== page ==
Diva of Din to hit the highs again - maybe
Melbourne singer Helen Noonan and pianist Stephen McIntyre are bringing Florence Foster Jenkins, the Diva of Din, back to life on stage.
THEY dubbed her the Diva of Din, a tone-deaf operatic wannabe whose self-funded New York concerts were so bad they became perverse hits.
Audiences came to laugh at Florence Foster Jenkins, some having to run out into the street in spasms of mirth, but this stellar crotchet-cruncher remained undaunted and eventually, in a glorious farewell, the heiress sold out Carnegie Hall with 2000 turned away.
And can you believe that her long-suffering piano accompanist was named Mr Cosme McMoon? A year before her death in 1944, Jenkins was a passenger in a taxi that crashed and claimed that afterwards she could sing ''a higher F than ever before''. She sent the cabbie a box of cigars.
At the end of her shows, Jenkins would toss flowers into the audience - and McMoon would collect them afterwards for tossing again. ''Florence was an innately joyous human being,'' says Melbourne songstress Helen Noonan, who is bringing Jenkins back to life in the play Souvenir at Chapel Off Chapel. ''She was deeply deluded but very generous and joyful. She couldn't help herself. It's a lovely way to be.''
Noonan visited New York this year and gained access to some Jenkins keepsakes at the Lincoln Centre's Performing Arts Museum. ''Her address book is there, with phone numbers for people like Cole Porter,'' says Noonan. ''And also for other people, tradesmen, with 'not for invitation' in brackets. She was very much upper crust. There is a great big scrapbook of cuttings. She was married to a dreadful man who left her damaged but then she inherited a fortune from her father and was able to live very comfortably in upper Manhattan.''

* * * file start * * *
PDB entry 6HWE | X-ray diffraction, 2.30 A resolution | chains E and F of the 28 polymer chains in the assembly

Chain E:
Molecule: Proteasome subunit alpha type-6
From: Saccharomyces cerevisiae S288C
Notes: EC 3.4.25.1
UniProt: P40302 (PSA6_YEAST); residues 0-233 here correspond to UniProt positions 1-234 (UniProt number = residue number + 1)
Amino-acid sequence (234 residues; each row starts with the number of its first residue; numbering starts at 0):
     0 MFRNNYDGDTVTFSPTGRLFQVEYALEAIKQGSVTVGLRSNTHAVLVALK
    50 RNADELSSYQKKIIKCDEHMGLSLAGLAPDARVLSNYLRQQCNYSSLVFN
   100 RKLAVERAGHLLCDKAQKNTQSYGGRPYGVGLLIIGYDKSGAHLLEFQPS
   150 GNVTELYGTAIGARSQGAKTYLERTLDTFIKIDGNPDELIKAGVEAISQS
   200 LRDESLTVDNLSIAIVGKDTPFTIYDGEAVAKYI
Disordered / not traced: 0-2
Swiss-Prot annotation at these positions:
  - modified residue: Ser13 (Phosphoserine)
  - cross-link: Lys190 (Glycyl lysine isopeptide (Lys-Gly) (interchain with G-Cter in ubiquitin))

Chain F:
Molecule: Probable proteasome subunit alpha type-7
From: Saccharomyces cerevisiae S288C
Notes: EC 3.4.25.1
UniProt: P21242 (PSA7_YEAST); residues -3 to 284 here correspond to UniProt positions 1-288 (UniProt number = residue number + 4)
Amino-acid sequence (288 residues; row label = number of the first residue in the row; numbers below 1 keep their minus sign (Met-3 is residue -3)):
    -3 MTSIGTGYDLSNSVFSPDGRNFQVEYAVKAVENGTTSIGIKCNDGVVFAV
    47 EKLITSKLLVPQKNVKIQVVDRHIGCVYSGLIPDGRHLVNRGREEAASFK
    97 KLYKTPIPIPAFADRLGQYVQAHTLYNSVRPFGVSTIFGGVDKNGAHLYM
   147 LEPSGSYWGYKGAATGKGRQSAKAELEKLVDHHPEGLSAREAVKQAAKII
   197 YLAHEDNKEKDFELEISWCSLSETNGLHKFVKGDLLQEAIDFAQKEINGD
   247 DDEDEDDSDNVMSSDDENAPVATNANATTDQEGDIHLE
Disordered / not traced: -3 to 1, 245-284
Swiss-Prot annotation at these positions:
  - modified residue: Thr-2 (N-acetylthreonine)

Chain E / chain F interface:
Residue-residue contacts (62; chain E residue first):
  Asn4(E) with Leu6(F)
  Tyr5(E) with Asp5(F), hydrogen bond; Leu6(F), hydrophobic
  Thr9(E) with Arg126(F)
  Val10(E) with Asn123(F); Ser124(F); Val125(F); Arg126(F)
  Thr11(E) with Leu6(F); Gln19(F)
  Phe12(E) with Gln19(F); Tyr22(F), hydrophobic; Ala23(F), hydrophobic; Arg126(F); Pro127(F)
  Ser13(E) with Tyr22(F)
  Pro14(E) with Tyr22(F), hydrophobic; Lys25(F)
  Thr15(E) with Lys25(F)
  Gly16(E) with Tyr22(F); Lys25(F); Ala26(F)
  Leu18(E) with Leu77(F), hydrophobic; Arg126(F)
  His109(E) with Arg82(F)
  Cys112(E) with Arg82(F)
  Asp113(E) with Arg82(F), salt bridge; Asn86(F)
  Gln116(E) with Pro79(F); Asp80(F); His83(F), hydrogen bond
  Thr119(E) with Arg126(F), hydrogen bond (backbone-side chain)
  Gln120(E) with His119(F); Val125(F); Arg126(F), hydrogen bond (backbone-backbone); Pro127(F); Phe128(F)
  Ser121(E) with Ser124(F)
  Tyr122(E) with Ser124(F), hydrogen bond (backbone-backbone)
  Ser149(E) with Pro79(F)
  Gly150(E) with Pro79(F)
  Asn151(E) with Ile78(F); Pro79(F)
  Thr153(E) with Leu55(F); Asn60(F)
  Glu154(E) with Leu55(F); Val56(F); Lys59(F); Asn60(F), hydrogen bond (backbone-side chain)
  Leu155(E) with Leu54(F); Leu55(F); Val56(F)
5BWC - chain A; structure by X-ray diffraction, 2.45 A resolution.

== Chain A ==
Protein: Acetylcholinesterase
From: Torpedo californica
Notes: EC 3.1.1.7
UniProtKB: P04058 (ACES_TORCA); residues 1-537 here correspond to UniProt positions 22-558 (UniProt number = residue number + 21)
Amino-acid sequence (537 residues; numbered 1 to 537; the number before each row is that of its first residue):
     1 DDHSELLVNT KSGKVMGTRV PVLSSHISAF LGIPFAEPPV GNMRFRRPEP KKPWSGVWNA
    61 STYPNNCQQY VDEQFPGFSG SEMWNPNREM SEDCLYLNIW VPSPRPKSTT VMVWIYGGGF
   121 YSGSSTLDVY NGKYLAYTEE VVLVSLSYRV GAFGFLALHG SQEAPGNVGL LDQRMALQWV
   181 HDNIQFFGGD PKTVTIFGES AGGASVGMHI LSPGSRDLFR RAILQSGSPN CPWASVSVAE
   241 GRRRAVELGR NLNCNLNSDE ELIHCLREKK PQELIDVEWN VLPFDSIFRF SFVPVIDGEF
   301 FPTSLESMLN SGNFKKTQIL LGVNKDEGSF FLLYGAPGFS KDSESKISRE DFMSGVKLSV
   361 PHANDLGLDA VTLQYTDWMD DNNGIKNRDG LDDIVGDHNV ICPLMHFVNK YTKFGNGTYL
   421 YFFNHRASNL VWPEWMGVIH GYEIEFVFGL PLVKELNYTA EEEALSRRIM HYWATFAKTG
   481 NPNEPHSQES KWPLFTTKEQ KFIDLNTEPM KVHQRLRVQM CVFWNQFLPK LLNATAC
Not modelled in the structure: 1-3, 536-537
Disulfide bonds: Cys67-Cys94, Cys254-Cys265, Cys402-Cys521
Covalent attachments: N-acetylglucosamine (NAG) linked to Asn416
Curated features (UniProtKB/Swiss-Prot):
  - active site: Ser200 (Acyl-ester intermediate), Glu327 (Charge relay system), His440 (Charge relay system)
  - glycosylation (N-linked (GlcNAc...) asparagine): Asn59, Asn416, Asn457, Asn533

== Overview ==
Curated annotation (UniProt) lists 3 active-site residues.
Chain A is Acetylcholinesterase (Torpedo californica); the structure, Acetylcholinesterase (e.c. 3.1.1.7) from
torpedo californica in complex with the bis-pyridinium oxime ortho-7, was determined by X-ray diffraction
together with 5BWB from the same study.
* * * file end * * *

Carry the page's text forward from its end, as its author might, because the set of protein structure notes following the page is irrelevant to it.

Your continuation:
Accomplished Melbourne pianist Stephen McIntyre plays the patient and adoring McMoon who, says Noonan, had to overcome enormous musical frustration during concerts as Jenkins meandered from the musical score. The Diva of Din occasionally became aware of audience derision, says Noonan, but ''McMoon, a kind and tender man, was able to massage Florence back to a comfort zone. So in the end she was left with just the joy of performing.''
Noonan, who ironically has played the role of Dame Nellie Melba in the past, is an operatic professional who is finding it ''huge fun'' to sing badly on purpose. ''It's like Anna Russell or Victor Borge, comedian-musicians who could tweak the notes,'' she says. ''It's a challenge … to choose notes that are incorrect so it has to be a real ensemble between Stephen and myself - he gives the audience the idea of what the note should be and that gives me the place to spring off from … I'm having an absolute ball."
Noonan returned to the stage last year after recovering from cancer, with a show she created five years earlier, Voicing Emily - the verse of American poet Emily Dickinson, set to music.
Florence Foster Jenkins was 76 when she died at her home in Manhattan's Hotel Seymour, a month after her Carnegie Hall triumph. She cut five 78rpm records during her career and her infamy was such that some of her material has been re-issued on CDs. She is also immortalised on YouTube. The Diva of Din had the last laugh.
Souvenir opens Wednesday, February 20, at Chapel Off Chapel.